The conventional ‘trilemma’ view is that countries that allow free capital flows can still pursue independent monetary policies as long as they allow flexible exchange rates. This column examines the pass-through of Federal Reserve interest rates to policy rates in Chile, Colombia, and Mexico. The author concludes that, to the extent that central banks take into account other central banks’ policies, there will be ‘policy contagion’ and that, even under flexible rates, monetary policy will not be fully independent.
Sebastian Edwards, Wednesday, February 4, 2015
Christian Daude, Monday, December 10, 2012
Latin American central banks are facing new challenges in the form of unprecedented levels of uncertainty and exchange rate appreciation pressures. This column, focusing on Brazil, Chile, Colombia, Peru and Mexico, argues that there is an overestimation of the potential output in several Latin American economies, a lack of an explicit policy direction from central banks, and lacklustre frameworks for macroprudential policy. Although inflation targeting has served countries in Latin America well, significant risks remain.
Carmen M Reinhart, Kenneth Rogoff, Nicolas Magud, Thursday, March 24, 2011
Capital controls are back on the table. But the existing literature offers conflicting and sometimes confusing insights. This column provides a meta-analysis of 37 empirical studies with the aim of exposing some common ground. It finds that capital controls on inflows make monetary policy more independent, alter the composition of capital flows, reduce real-exchange-rate pressures, but they do not reduce the volume of net flows.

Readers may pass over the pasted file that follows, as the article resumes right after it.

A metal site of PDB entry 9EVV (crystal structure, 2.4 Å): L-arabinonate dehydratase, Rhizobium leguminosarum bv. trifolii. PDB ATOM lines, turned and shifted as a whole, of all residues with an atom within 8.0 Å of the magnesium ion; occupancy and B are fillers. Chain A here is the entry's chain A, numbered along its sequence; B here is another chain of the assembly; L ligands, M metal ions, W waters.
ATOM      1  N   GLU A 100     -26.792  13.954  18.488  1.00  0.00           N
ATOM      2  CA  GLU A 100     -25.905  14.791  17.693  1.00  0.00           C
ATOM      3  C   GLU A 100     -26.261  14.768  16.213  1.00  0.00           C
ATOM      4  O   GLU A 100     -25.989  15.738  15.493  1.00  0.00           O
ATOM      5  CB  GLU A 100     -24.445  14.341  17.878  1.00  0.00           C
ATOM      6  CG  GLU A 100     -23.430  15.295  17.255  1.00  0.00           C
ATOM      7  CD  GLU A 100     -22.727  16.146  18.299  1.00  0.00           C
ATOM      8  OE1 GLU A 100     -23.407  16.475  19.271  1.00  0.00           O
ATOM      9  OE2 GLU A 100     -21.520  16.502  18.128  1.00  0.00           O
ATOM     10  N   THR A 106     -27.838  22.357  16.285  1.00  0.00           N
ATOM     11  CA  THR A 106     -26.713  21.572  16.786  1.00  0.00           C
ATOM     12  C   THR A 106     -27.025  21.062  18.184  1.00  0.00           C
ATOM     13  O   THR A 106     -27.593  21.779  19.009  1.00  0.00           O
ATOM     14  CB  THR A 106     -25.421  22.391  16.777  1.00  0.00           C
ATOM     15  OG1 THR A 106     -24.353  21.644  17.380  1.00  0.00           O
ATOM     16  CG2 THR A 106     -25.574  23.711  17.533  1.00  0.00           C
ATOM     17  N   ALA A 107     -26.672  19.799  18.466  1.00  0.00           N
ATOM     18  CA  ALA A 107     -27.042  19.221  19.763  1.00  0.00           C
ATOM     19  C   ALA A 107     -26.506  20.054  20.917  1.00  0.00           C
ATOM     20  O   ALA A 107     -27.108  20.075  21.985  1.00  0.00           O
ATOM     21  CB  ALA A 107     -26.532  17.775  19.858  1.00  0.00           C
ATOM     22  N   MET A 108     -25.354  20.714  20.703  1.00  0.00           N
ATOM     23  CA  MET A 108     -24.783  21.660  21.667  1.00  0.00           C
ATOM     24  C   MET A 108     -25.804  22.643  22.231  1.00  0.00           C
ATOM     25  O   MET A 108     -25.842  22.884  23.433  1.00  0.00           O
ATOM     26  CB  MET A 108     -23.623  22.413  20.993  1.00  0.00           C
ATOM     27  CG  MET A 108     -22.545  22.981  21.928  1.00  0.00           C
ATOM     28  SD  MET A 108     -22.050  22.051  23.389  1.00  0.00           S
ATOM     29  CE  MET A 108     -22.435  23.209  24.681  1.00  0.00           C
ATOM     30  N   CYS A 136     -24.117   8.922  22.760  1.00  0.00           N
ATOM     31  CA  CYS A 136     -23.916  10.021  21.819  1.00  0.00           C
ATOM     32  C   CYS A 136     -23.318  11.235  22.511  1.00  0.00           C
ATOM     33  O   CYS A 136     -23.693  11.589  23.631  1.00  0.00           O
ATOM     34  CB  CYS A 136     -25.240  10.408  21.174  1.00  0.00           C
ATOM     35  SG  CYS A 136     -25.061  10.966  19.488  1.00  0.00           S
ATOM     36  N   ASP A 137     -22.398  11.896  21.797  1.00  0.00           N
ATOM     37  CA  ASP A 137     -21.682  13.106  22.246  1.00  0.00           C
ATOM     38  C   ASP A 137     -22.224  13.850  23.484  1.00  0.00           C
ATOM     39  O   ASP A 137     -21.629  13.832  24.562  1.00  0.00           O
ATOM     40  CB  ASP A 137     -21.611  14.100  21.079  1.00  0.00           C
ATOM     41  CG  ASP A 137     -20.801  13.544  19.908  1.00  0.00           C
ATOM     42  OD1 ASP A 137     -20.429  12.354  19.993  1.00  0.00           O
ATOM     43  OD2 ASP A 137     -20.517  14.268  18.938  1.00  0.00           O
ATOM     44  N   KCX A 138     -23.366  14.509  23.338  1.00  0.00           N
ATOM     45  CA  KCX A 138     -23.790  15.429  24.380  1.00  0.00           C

Eduardo Levy Yeyati, Thursday, January 20, 2011
The global crisis has reignited debate on the desirability of capital controls. This column examines evidence from Argentina and Chile and argues that capital controls can be effective, but that their effectiveness and efficiency varies. It adds that controls need to be considered as part of a macro-prudential toolkit to prevent asset inflation and overvaluation that is costly to revert in the down cycle.
Gonzalo Reyes, Jan van Ours, Milan Vodopivec, Tuesday, February 9, 2010
How can policymakers provide unemployment insurance while minimising adverse incentives? This column presents new evidence from Chile suggesting unemployment insurance savings accounts can increase job-finding rates. This provides a strong endorsement of the savings account component to reform traditional unemployment insurance programmes.